Only one in 10 adults has the skills to obtain, process and use online health information. Even people with advanced skills can have difficulty when they are dealing with stress or illness.
Since the Affordable Care Act set the stage for improving health literacy in 2010, healthcare organizations across the country have gone to great lengths to make their online content more understandable. However, most Americans are still not able to effectively use this information to make decisions about their care.
Despite writing clearly and using simple display techniques, we’re learning that text alone is not an effective way to communicate health information. Using a variety of interactive techniques can help improve your readers’ understanding of important health-related content.
5 Tips for Using Interactive Content to Improve Health Literacy
Implement interactive touch features to boost user engagement
Touching a screen can be easier than scrolling through a list. Think about how WebMD lets you point to parts of a body. The intuitive UX of their symptom checker makes finding info quicker and simpler.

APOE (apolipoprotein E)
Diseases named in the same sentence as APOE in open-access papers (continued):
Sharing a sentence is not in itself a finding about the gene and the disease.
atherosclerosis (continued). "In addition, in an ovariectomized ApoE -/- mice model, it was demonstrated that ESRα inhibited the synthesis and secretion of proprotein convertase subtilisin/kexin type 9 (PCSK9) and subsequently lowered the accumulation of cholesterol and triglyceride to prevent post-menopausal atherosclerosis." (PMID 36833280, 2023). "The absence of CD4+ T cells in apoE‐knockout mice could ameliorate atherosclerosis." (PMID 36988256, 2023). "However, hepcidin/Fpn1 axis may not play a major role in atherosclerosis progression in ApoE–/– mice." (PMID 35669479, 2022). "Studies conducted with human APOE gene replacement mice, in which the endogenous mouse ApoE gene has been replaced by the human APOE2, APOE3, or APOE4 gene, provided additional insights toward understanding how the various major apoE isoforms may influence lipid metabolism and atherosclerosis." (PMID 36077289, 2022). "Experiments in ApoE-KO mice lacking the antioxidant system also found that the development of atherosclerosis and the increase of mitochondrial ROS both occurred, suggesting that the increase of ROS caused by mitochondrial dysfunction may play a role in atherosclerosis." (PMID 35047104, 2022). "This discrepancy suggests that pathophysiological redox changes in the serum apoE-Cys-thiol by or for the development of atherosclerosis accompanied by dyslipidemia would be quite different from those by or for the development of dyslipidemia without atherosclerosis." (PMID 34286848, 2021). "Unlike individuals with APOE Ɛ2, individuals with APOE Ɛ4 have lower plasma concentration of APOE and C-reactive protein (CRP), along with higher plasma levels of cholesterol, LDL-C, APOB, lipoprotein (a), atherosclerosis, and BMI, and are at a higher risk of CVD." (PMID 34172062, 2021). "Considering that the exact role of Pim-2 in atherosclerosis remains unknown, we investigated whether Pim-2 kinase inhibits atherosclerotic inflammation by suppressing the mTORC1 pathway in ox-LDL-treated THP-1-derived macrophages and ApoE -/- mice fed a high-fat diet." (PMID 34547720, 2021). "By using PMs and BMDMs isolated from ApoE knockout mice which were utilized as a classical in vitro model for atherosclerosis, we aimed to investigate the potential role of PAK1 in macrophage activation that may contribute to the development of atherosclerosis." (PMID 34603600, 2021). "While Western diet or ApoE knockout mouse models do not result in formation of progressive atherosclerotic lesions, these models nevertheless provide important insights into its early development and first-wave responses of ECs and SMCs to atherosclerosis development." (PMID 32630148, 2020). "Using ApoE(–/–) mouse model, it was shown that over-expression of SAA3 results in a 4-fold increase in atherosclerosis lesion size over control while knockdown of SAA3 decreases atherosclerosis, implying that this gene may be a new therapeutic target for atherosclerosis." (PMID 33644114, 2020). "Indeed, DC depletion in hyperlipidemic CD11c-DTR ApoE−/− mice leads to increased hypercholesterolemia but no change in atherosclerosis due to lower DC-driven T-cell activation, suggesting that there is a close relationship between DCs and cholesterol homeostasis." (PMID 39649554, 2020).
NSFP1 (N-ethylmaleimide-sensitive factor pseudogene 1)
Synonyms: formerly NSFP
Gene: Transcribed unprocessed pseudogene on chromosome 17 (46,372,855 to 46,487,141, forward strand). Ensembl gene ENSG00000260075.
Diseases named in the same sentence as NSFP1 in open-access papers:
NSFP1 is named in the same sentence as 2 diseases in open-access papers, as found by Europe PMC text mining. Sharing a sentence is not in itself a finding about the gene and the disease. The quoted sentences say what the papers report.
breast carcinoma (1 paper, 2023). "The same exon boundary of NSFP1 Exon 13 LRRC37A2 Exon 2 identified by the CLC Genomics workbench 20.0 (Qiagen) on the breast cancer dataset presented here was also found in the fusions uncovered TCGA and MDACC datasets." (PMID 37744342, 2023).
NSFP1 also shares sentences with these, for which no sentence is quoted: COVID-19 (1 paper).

Integrate visuals to show health information
Compared to words, visual content, including photographs, illustrations and icons, is easier for our brains to process. This makes it easier to remember.
Embed short videos to explain complex medical topics
Offering short videos can explain complex concepts in a more engaging way. In addition to boosting comprehension, video content adds depth and warmth to your content, which can help users connect with your brand in ways not available through text. Even more, users spend 1.4x more time on pages with videos on them.
Offer a click-to-call feature for direct patient communication
Use click-to-call as an alternative to live chat. The same people who have trouble reading your content are not likely to engage in a text-based exchange. Instead, offer a click-to-call feature so users can speak directly with someone if they are stuck.
Provide wider accessibility by adding text-to-speech and translation tools
Digital health platforms have to cater to diverse users. By integrating text-to-speech and translation tools, healthcare sites provide wider accessibility, catering to patients of varying sight, language and reading abilities.